DOG BODY LANGUAGE
This dog is under extreme stress.
Looking to handler for reassurance.
Ears back and down, pinned flat against neck. Wide open mouth, lips drawn back, rapid respiration.
of gravity forward, shoulders lowered, hunched forward.
tucked, tension in haunches, probably trembling.
How to greet this dog: Stand sideways, using calming signals - yawn, deep sigh, pick at the floor (imitates sniffing) will help her relax and feel safer.
Avoid stroking and cooing "it's ok, it's alright." Excess adrenalin results in suppressed appetite; the dog will be able to take food when her stress level comes down.
Calming signals, appeasement
Body curved in C-shape
Head lowered and turned away, nose down
Ears lowered but relaxed
Tenseness over eyebrows
Eyes squinted but soft, blinking
Nose, lip lick
Body weight shifted, paw probably raised
This dog is trying to appear as non-threatening as possible, his goal is to diffuse any aggression from approaching person or animal in a totally passive way. By using appropriate body language and calming signals, you could easily let this dog know that you are non-threatening and ease his tension. Don't loom, hover or stare. Get low, turn sideways, use soft eye and quiet voice.
Dog is in C-shape, looking away, but head is lifted slightly, pupils dilated in a frozen stare, watching with peripheral vision.
Center of gravity is toward oncoming"threat"
Ears back and lowered, tail low.
Lips are forward and in tense line.
Tenseness over muzzle, whiskers erect.
Tenseness in the haunches.
"Frozen" defense (freeze, fight or flight)
While this dog is not looking for a fight, it is likely that if reached for suddenly, it would react in self defense with a rapid, probably inhibited, series of fast bites.
"La-la-la-la I don't see you."
Note: this dog is not looking to a person for reassurance, he's looking at the wall - trying to be invisible.
Nose up, ears back.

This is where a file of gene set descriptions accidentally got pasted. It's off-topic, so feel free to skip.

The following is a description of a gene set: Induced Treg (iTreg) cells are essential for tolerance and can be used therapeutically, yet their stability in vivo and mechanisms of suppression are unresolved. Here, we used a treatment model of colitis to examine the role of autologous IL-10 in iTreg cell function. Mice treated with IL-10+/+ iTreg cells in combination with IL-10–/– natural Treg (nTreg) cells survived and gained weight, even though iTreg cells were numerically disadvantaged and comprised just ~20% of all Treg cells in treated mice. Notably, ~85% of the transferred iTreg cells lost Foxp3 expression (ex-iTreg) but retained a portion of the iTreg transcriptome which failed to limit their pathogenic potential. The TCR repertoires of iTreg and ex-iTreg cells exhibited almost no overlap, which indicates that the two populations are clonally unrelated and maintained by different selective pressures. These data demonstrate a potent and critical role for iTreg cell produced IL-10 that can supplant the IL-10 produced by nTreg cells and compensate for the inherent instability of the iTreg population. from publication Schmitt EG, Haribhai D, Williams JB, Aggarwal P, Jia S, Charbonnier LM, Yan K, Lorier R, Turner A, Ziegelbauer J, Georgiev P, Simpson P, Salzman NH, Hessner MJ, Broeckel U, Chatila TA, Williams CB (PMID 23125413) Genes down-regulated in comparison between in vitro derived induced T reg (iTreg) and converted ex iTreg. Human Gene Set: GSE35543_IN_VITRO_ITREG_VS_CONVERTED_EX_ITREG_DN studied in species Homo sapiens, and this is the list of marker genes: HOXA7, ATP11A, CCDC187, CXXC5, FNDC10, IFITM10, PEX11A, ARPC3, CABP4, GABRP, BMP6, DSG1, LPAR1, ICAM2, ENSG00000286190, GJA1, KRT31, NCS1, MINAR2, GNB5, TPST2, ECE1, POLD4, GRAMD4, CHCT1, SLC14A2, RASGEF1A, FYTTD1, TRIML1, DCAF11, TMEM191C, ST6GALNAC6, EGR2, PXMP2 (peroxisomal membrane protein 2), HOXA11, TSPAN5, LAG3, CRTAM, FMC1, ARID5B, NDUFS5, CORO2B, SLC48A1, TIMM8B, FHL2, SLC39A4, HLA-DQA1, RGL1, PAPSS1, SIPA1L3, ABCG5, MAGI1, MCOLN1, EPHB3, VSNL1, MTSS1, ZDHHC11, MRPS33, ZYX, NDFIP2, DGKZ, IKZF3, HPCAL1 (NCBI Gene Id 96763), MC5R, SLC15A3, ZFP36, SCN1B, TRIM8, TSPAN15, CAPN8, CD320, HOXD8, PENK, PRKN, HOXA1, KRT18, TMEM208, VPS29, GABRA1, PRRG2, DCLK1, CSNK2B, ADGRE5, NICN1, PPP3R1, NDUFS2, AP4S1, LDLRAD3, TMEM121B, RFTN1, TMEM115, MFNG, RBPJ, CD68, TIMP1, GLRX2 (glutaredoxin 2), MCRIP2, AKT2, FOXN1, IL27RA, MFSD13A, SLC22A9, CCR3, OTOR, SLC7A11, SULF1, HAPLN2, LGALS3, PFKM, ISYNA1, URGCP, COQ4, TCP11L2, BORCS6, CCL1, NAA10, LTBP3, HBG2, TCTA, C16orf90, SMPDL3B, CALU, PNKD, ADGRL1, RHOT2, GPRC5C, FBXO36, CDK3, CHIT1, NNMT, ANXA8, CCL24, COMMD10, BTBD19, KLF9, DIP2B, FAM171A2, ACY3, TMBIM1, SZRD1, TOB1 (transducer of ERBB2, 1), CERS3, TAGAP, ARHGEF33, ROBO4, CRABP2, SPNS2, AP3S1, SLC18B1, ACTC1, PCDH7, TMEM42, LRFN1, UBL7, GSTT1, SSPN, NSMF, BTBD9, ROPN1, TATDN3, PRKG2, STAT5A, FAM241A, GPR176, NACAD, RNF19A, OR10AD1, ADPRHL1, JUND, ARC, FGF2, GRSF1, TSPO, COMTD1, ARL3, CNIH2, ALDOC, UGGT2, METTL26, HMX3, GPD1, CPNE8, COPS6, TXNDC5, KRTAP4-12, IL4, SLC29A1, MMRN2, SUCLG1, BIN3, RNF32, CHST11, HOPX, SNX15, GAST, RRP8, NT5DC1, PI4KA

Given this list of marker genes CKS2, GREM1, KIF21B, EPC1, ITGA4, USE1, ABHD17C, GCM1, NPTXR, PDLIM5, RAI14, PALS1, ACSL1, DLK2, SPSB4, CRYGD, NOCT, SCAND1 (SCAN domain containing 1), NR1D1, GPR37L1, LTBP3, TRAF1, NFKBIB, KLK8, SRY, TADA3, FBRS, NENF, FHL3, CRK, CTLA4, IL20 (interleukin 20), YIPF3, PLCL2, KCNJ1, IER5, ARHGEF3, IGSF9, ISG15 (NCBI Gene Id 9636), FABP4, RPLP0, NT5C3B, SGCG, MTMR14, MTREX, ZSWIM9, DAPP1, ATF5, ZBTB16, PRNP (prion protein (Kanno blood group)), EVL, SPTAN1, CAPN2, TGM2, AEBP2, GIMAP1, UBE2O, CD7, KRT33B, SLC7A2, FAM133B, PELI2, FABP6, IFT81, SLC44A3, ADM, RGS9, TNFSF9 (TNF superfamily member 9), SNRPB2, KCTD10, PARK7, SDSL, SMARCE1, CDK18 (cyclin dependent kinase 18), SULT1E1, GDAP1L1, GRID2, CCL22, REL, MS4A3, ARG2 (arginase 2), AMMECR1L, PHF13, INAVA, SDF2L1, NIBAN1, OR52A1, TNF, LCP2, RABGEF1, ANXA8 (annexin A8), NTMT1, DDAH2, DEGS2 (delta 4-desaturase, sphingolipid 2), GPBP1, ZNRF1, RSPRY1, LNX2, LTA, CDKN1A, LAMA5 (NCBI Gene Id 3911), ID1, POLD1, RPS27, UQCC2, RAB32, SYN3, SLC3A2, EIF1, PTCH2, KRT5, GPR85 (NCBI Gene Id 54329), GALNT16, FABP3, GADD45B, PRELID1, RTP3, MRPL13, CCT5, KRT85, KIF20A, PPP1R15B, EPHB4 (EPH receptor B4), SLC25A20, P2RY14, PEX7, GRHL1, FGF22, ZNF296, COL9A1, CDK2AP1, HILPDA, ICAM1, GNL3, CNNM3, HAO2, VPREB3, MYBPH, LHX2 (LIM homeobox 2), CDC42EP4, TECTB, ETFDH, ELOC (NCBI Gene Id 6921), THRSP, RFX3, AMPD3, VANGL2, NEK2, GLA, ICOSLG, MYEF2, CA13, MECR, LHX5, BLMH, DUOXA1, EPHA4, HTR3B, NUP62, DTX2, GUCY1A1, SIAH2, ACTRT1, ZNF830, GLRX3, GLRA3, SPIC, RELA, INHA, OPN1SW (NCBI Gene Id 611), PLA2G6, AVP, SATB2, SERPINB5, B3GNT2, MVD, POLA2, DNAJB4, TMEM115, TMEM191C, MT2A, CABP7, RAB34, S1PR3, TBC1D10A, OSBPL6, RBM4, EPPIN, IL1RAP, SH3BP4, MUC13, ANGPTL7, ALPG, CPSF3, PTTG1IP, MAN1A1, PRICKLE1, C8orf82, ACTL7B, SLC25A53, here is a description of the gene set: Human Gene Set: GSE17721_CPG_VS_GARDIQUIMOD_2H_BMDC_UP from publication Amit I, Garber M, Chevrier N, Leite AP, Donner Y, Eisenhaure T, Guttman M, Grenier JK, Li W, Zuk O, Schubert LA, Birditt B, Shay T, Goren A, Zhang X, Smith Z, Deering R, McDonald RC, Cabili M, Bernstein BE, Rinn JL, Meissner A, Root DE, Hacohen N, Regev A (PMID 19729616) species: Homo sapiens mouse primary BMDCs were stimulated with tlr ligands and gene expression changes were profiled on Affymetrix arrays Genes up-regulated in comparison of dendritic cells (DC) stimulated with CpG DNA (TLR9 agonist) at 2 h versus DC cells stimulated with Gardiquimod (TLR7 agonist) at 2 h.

Whale eye stare.
Lips drawn back. (fear)
Flight would be his first choice, but he is cornered by being on leash and against a wall.
This pup has also flattened himself against the wall, this time in a more actively self-defensive posture.
Ears back, whale eye, focused on person holding his leash.
Lips are tight, whiskers forward.
Tail is up, not tucked - he is probably just as stressed but is more confident/aroused than the previous pup.
The previous pup would probably hurt HIMSELF trying to get away, this pup might hurt YOU.
Beware the cornered dog. You must always leave an escape route. ..
Similar, and yet so different. Dog at right is telling you with his eyes exactly where he intends to bite.
to looming and staring.
A. Direct eye contact -could growl if feels challenged. .B. Big calming signal - appeasing nose lick.
Relaxed, confident and well-socialized.
Lips, ears, facial muscles, eyes are relaxed, respiration normal.
more information on body language and calming signals,
Turrid Rugaas' Calming Signals booklet and video, available through Dogwise!
handout may be reprinted in its entirety for distribution free of charge and
with full credit given:
© CAROL A. BYRNES "DIAMONDS IN THE RUFF" Training for Dogs & Their People -
ditr_training @ hotmail.com - http://www.diamondsintheruff.com